.
Guskiewicz KM, Marhall SW, Broglio SP, et al: No evidence of impaired neurocognitive performance in collegiate soccer players. Am J Sports Med 2002; 30:157—162
 
.
Kaminski TW, Wikstrom AM, Gutierrez GM, et al: Purposeful heading during a season does not influence cognitive function or balance in female soccer players. J Clin Exp Neuropsychol 2007; 29:742—751
 
.
Rutherford A, Stephens R, Potter D, et al: Neuropsychological impairment as a consequence of football (soccer) play and soccer heading: preliminary analyses and report on university soccer players. J Clin Exp Neuropsychol 2005; 27:299—319
 
.
Rutherford A, Stephens R, Potter D, et al: Do UK university soccer club players suffer neuropsychological impairment as a consequence of their football (soccer) play? J Clin Exp Neuropsychol 2009; 31:664—681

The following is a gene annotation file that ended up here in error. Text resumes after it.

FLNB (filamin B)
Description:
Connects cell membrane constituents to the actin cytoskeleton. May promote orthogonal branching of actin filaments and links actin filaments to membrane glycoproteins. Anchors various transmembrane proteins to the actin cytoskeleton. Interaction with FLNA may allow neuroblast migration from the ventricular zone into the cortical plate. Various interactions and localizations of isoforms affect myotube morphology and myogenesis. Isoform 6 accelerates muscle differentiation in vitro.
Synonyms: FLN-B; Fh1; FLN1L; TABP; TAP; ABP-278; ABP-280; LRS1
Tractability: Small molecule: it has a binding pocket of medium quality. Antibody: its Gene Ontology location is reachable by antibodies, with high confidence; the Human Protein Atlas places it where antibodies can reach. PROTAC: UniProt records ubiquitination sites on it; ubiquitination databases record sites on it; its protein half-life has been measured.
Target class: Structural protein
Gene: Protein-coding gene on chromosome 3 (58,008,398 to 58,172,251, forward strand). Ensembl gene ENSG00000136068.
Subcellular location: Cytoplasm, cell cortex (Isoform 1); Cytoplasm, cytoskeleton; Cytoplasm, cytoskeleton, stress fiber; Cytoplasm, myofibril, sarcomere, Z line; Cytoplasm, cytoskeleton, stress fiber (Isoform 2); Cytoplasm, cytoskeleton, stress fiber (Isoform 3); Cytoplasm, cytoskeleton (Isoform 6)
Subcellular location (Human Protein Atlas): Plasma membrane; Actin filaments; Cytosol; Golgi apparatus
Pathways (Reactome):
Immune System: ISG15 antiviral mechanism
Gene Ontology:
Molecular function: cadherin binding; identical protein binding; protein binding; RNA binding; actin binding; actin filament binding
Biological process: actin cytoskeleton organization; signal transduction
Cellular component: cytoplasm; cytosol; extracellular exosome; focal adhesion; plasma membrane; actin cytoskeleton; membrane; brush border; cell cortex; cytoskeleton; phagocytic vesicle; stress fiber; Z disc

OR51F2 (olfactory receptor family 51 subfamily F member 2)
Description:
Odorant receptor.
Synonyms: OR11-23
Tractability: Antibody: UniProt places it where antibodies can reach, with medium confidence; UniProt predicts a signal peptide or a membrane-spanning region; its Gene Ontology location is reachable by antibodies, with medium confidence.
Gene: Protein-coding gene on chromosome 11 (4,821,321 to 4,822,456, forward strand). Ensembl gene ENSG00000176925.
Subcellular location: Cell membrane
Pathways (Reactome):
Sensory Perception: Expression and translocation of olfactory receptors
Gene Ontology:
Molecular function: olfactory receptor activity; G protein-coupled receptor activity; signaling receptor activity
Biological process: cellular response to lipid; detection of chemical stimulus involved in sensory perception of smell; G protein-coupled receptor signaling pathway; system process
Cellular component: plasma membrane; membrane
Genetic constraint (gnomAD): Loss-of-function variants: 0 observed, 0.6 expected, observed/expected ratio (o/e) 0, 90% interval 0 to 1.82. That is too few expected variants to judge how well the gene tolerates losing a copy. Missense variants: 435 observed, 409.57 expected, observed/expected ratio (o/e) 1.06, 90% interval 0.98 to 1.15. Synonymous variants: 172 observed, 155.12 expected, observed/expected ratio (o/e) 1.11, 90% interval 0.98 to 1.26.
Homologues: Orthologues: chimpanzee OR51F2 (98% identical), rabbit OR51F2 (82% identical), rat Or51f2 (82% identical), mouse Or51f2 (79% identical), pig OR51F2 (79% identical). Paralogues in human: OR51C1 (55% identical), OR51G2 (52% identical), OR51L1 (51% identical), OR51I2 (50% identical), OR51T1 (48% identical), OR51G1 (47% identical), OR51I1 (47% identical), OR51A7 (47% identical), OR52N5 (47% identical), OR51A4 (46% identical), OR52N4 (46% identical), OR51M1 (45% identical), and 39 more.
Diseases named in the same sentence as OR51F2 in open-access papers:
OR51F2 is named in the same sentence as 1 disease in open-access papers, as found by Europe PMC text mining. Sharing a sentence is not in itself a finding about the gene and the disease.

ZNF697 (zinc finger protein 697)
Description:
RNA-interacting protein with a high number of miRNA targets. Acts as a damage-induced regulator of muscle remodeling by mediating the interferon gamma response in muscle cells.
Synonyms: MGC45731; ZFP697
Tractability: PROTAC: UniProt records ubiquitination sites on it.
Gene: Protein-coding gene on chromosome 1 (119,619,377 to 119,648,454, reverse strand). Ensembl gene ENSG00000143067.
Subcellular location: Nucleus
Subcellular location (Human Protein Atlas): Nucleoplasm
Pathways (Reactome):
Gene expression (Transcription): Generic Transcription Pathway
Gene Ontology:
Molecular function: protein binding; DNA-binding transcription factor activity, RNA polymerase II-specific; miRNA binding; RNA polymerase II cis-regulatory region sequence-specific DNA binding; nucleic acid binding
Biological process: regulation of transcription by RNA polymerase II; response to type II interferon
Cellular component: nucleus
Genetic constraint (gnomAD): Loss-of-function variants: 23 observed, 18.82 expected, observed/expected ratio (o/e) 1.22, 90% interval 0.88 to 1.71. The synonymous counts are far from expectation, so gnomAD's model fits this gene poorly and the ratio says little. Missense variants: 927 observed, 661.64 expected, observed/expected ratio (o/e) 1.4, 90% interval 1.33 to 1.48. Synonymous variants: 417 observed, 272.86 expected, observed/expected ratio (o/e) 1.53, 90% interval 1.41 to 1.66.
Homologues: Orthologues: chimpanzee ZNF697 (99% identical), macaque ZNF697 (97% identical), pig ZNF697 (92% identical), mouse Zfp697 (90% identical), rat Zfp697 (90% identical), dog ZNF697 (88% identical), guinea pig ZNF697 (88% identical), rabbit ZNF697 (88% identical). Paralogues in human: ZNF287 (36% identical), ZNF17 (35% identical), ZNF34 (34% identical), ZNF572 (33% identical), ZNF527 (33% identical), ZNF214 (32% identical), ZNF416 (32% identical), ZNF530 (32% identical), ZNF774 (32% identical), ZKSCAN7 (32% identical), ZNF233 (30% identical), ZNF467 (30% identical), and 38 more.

.
Stephens R, Rutherford A, Potter D, et al: Neuropsychological impairment as a consequence of football (soccer) play and soccer heading: a preliminary analysis and report on school students (13—16 years). Child Neuropsychol 2005; 11:1—14
 
.
Straume-Naesheim TM, Andersen TE, Dvorak J, et al: Effects of heading exposure and previous concussions on neuropsychological performance among Norwegian elite footballers. Br J Sports Med 2005; 39(suppl 1):i70—i77
 
.
Fox K, Richards L: Sport and leisure: results from the sport and leisure module of the 2002 General Household Survey. London, The Office for National Statistics, 2004. Available at http://www.statistics.gov.uk/downloads/theme_compendia/Sport&Leisure.pdf
 
.
Bailes J, Cantu R: Head injuries in athletes. Neurosurgery 2001; 48:26—46